Mary Katharine, 35, leaned back into their sagging brown couch, tucking her feet to support her pregnant belly — their second child, due in December. She was wearing Jake’s cowboy boots, with his wedding band on a chain around her neck.

It was here on this couch that they had their last fight, where she apologized for starting a political spat — she can’t remember now what it was about — when he was just trying to tell her about his day at the office. She scrolled through her phone, looking for that initial e-mail she had ignored back in 2008. “Would be great to have you there,” he had written. “Not only to have a bit of both sides, but mostly just ’cause I think you’d be great to have regardless.”

She laughed: That was so Jake, always eager to hear the other side even while committed to his own. He seemed like a success at anything he tried — triathlons, photography, singing — and found the same ease in the advocacy work that brought him to the District: first environmentalism, and later government transparency and technology, rising to a top job at the petition Web site On the side, he co-founded an immigration advocacy organization, Define American.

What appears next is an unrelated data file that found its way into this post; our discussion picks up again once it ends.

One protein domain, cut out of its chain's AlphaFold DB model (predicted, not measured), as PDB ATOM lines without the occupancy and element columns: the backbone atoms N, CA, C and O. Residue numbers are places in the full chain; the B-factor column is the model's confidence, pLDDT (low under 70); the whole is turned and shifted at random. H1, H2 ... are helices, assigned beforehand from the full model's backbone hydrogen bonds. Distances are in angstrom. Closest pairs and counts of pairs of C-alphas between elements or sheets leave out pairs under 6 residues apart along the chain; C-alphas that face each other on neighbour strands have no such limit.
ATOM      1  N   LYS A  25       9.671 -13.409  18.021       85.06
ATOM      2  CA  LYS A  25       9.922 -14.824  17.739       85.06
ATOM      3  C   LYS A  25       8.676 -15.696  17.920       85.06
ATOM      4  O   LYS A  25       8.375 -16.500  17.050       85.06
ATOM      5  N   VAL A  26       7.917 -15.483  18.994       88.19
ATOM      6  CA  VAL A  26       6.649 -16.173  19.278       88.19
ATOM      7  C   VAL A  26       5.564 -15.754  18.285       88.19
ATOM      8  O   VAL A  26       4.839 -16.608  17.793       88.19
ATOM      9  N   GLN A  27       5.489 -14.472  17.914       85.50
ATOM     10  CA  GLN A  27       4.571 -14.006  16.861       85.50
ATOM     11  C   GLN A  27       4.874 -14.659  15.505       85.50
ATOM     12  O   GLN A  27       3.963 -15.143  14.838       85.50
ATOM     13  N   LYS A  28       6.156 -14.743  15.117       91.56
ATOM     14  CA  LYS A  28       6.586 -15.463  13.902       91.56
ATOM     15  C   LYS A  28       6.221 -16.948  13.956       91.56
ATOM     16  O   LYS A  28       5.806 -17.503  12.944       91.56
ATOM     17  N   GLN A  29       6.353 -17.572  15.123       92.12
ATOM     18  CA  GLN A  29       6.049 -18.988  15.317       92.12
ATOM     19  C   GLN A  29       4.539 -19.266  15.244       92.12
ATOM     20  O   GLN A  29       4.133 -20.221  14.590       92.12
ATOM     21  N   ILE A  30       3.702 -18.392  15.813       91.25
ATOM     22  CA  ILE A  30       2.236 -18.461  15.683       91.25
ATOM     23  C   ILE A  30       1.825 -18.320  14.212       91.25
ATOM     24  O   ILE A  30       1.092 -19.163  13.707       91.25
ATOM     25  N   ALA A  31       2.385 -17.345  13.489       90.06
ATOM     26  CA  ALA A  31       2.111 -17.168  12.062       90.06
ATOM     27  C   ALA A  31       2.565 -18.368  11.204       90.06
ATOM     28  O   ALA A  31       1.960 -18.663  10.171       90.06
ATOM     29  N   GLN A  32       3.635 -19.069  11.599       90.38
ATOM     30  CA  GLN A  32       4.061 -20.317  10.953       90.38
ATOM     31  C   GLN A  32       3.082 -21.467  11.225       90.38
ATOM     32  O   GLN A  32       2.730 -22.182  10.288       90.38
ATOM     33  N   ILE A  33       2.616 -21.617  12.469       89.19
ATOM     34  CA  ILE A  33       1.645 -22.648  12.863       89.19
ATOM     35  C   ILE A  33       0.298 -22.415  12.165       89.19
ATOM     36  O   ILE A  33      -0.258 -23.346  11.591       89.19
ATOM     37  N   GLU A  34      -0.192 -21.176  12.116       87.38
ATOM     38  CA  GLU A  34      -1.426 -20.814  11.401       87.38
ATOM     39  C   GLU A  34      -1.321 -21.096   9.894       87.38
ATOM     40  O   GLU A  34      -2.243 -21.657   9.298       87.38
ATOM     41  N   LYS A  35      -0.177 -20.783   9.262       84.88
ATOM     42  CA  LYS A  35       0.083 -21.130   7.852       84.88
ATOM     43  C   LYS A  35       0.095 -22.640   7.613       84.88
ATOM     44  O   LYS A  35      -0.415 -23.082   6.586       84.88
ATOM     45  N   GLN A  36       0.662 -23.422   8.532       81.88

Mary Katharine came to Washington a few years earlier in 2004, frustrated with a small-town newspaper job that gave her little outlet for expressing the conservative arguments she was craving. She had grown up in the struggling public schools in Durham, N.C., which convinced her that bigger doesn’t mean more efficient in government. A job at the Heritage Foundation led to opinion-writing gigs; her gift for fast-talking rants and punchy comebacks earned her regular TV appearances opposite Bill O’Reilly and the ladies of “The View.”